A Russian defense official shows Russia's 9M729 cruise missile at a facility outside Moscow on Jan. 23, 2019. Russian Ambassador to the United States Anatoly Antonov disputes the U.S. accusation that the missile violated the INF Treaty. (Photo: Vasily Maximov/AFP/Getty Images)However, we have yet to get a response. Trump administration representatives keep claiming that “there is still time” since the extension of the treaty in their view can be formalized in a matter of days. These statements are made despite our repeated clarifications that New START’s extension is not a “mere technicality,” but a rather extensive process that requires the Russian side to undertake a series of domestic legislative procedures. I would like to reiterate that as past similar review processes show, it may take several months to complete the New START extension.

Therefore, it is surprising that the U.S. Department of State refused to conduct consultations proposed by the Russian side on legal aspects of potential extension of the treaty. In response, we hear mixed comments (for instance, during the briefing of a “senior State Department official” on March 9, 2020) on the nature of interaction between the executive and legislative branches in Russia.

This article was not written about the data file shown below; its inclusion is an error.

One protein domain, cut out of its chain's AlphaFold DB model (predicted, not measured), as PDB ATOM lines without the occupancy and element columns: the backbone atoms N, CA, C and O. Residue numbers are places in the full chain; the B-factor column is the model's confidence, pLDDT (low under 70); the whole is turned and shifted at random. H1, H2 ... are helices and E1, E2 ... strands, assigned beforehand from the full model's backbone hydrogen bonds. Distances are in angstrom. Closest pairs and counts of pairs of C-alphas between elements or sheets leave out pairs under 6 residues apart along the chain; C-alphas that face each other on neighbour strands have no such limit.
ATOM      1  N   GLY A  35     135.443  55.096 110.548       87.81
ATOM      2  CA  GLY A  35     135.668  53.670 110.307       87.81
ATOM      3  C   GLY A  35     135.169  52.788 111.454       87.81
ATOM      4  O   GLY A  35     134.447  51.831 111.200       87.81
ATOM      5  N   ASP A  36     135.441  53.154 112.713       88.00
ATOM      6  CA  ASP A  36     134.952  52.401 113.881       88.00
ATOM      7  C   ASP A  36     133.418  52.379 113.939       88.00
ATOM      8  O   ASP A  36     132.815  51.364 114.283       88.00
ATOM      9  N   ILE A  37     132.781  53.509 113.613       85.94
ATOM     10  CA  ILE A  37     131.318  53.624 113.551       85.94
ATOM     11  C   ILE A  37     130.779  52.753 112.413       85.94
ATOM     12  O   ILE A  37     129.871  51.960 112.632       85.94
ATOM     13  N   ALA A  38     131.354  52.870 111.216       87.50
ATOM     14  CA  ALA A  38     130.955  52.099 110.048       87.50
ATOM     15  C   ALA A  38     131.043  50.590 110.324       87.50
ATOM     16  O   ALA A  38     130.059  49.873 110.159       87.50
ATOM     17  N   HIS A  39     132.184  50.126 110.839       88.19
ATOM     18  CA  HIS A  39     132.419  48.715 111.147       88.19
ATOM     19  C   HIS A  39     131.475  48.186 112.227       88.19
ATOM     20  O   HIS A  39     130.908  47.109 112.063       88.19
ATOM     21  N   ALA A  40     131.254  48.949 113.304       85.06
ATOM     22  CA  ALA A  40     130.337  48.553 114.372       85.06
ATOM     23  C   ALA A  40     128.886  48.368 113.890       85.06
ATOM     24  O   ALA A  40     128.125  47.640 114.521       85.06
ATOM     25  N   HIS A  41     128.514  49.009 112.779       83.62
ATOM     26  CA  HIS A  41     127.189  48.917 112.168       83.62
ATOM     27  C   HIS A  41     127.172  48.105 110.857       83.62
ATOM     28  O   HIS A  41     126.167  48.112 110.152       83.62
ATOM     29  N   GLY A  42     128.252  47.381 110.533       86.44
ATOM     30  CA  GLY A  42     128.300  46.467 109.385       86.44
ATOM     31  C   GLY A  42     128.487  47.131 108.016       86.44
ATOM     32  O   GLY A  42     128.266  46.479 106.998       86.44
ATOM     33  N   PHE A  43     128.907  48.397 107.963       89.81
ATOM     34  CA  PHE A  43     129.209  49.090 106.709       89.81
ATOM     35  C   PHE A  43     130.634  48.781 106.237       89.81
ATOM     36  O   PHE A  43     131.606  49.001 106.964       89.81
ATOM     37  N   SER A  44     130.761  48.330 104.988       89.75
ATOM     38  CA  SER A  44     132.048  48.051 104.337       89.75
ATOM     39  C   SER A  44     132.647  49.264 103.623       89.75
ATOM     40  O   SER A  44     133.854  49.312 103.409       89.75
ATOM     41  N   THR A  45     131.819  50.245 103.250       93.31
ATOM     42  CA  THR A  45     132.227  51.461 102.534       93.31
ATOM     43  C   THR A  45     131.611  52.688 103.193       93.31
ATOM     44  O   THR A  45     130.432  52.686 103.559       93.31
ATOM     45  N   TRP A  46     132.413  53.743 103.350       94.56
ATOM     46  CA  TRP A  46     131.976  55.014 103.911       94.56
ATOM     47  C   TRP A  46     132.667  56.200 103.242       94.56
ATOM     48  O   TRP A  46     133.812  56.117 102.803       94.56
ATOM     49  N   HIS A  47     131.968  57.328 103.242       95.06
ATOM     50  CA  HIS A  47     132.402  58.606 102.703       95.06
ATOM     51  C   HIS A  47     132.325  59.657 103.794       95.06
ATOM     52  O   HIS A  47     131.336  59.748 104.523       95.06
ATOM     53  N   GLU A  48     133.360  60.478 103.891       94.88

As for your last question, I would rather not contemplate in a conditional tense. I wish to emphasize: Russia stands ready to reach an agreement on New START’s extension even this very day. However, our goodwill is not enough. It requires U.S. consent, which we have not received yet. Should Washington agree, we will immediately begin implementation of the corresponding domestic procedures.

We hope that the United States will finalize its stance on New START in the nearest future since there is not much time left before the treaty expires in February 2021.

ACT: For nearly a year, the United States has insisted that China be involved in trilateral nuclear arms control negotiations with Russia and the United States. Chinese officials have said, however, that given the disparities between their arsenal and those of the United States and Russia, they are not interested in trilateral arms control talks at this time. Russia has said that if the U.S. side can persuade China to participate, then other nuclear-armed states such as France and the United Kingdom should be involved.

In Russia’s view, which nuclear arms issues and which types of weapons should be part of any bilateral or multilateral follow-on negotiation to New START? Would Russia be willing to engage in negotiations designed to limit or reduce stockpiles of nonstrategic nuclear weapons as well as strategic nuclear weapons? When, in Russia’s view, should any such New START follow-on talks begin?